Re: Thermal Insulator question

Chuck Harris

Thermal Conductivity

Mica = 0.75W/mK
Silicone/fiberglass = 1.3-3.0W/mK

The unit of thermal conductivity is Watts per milliKelvin temperature rise.

So, higher W/mK is better conductivity.

Dielectric Strength

Silicone/fiberglass dielectric strength is typically 300-400V/mil.
Mica dielectric strength is typically 5000KV/inch, or 5000V/mil.

Where 1 mil = 0.001 inch.

Mica was used at first because it was all we had. Later advances in
material science brought us the silicone-fiberglass composites, and
their improvement in thermal transfer. In addition, the incompressibility
of silicone rubber, and its tendency to flow, improves thermal contact
with irregular surfaces. The silicone rubber flows into the voids.

Mica's biggest advantages are very high dielectric strength and very
high temperature capability.

Silicone/fiberglass pads biggest advantages are ease of use, and
high thermal conductivity.

Thermal greases, such as silicone grease, or the white zinc-oxide/
silicone greases, are used to fill any air gaps between the device being
cooled, and the heatsink. The zinc-oxide was added to silicone grease
because it has a slightly better thermal conductivity. In some applications,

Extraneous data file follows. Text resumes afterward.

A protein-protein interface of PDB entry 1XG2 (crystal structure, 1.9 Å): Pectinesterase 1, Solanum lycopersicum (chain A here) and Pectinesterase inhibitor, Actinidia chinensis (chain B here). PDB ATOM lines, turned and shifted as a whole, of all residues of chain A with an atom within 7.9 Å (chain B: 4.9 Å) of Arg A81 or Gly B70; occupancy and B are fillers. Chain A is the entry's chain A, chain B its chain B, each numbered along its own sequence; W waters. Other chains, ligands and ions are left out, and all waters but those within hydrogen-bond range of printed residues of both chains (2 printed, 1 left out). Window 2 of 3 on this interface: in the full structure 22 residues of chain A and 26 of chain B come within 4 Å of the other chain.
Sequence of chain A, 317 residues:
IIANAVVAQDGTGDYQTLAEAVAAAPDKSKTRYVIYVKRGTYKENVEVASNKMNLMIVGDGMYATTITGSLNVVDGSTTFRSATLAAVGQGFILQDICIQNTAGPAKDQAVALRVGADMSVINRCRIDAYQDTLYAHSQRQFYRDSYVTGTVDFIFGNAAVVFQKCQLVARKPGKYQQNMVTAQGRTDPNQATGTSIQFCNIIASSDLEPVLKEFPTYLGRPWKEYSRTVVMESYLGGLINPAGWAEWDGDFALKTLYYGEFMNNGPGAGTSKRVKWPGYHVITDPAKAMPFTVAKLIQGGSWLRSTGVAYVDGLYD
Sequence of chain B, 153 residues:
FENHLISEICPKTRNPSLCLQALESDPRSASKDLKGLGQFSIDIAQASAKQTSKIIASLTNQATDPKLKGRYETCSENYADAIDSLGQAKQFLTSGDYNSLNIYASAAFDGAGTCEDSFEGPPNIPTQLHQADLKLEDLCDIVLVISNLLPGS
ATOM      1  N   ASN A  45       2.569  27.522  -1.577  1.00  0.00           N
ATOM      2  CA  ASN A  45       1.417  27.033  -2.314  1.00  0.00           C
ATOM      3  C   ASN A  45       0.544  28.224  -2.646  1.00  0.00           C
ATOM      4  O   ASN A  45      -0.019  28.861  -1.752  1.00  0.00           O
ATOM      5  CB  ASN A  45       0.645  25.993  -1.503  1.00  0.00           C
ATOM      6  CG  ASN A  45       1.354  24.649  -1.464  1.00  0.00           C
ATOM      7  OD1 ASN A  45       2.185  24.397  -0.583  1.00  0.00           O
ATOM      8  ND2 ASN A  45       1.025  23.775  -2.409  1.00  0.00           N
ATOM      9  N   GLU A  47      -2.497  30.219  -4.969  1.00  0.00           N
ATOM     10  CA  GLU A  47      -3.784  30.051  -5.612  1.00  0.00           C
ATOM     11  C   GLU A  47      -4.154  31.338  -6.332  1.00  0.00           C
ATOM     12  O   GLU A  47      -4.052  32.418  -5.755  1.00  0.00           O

beryllium oxide ceramic powder, silver powder, or ??? powder is added to
silicone grease improve thermal conductivity even more.

Rule of thumb: The higher the thermal conductivity, the lower the electrical
resistance. IF you want super high thermal conductivity, bolt the device
directly to the heatsink.

-Chuck Harris

Dale H. Cook wrote:

As a rule I use silicone thermal pads only when heat dissipation needs are relatively
low. For more demanding applications for devices with isolated mounting I use thermal
compound, and for those without isolated mounting I use isolation bushings, mica, and
thermal compound. For most applications I use GC Type Z-9 zinc oxide-silicone
compound. For those rare occasions when bleed must be minimized I use GC Type 44
non-silicone compound. For the most demanding applications where heat transfer must
be maximized, such as with power MOSFETs in broadcast transmitters, I use Aavid
Thermalcote 249G compound, which has exceptional thermal conductivity (about four
times that of common zinc oxide-silicone compound) and is used by the top
manufacturer of AM and FM broadcast transmitters. I'm glad I don't buy it in five
gallon buckets as they do - it is expensive enough in small quantities ($10 for a one
ounce tube at Mouser).

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